August 28, 2019
The National Park Service (NPS) turned 103 years old this week. Since their inception on August 25th, 1916, America’s national parks have become treasured areas of wilderness and beauty among American and international tourists, exceeding 318 million visitors in 2018.
How has the temperature been changing in your favorite national park?
We updated our earlier analysis of historical temperatures in 62 national parks and found that all but one of the parks analyzed showed a warming trend since 1916. Of those parks, 39 have experienced two degrees F or more of warming in that period. Eight of the top ten warming parks are all outside the contiguous U.S.—in Alaska, Hawaii and the Virgin Islands.
While the U.S. as a whole is already seeing strong warming effects, a 2018 study published in Environmental Research Letters found that park areas have warmed at twice the national rate between 1895 and 2010. Reflective snow and ice in many parks is disappearing, meaning more solar energy is absorbed by the ground, raising temperatures further. And for national parks in the southwestern U.S., warming exacerbates dry conditions and leads to prolonged periods of drought, drier soils and reduced spring snowpack.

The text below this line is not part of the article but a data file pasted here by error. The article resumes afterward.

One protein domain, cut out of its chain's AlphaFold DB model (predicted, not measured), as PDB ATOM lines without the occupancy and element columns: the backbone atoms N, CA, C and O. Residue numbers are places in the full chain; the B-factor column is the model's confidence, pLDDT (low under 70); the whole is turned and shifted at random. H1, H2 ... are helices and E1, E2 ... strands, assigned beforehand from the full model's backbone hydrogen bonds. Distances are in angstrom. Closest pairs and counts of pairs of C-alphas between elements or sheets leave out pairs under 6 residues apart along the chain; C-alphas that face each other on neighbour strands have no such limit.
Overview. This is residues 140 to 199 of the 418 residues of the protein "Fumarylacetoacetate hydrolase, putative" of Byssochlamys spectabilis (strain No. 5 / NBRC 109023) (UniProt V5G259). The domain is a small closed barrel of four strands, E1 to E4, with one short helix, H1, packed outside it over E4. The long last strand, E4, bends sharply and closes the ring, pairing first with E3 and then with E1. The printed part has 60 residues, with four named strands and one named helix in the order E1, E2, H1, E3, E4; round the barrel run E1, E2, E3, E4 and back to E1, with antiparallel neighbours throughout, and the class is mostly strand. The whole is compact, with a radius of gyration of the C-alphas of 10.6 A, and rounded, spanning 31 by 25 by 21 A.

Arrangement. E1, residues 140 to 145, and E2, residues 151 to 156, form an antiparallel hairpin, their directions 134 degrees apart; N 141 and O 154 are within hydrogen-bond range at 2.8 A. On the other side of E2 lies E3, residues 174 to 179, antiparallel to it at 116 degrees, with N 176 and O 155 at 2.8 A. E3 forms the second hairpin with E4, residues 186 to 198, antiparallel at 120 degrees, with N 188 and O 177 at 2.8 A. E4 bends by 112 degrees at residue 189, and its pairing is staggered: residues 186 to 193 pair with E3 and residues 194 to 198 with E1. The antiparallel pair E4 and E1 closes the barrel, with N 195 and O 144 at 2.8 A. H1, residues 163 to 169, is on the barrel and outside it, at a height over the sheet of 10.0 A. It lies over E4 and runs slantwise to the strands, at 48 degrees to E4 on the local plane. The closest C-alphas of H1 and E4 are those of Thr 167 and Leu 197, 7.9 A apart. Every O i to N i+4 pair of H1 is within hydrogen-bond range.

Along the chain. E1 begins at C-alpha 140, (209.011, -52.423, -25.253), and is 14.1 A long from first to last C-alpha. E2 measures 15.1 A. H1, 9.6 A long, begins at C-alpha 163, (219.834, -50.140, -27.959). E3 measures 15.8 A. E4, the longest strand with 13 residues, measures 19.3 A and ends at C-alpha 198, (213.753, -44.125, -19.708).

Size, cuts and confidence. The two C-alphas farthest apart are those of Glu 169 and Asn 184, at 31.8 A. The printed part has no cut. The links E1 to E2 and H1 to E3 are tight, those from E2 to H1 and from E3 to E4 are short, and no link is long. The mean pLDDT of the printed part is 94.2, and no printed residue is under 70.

Across all parks, climatic warming is already driving a range of impacts, such as heavy rain, seasonal shifts, coastal and soil erosion, habitat degradation, poor air quality and invasive species. These impacts threaten some of the most iconic and prized features of our favorite parks, many of which—like the glaciers of Glacier National Park, the historical Fort Jefferson at Dry Tortugas National Park and the ancient Pueblo cliff dwellings of Mesa Verde National Park—can never be recovered.
Source: Climate Central
Land trusts are engaging in strategic conservation planning to build resilience and minimize vulnerabilities to impacts of climate change in different ways. Learn more.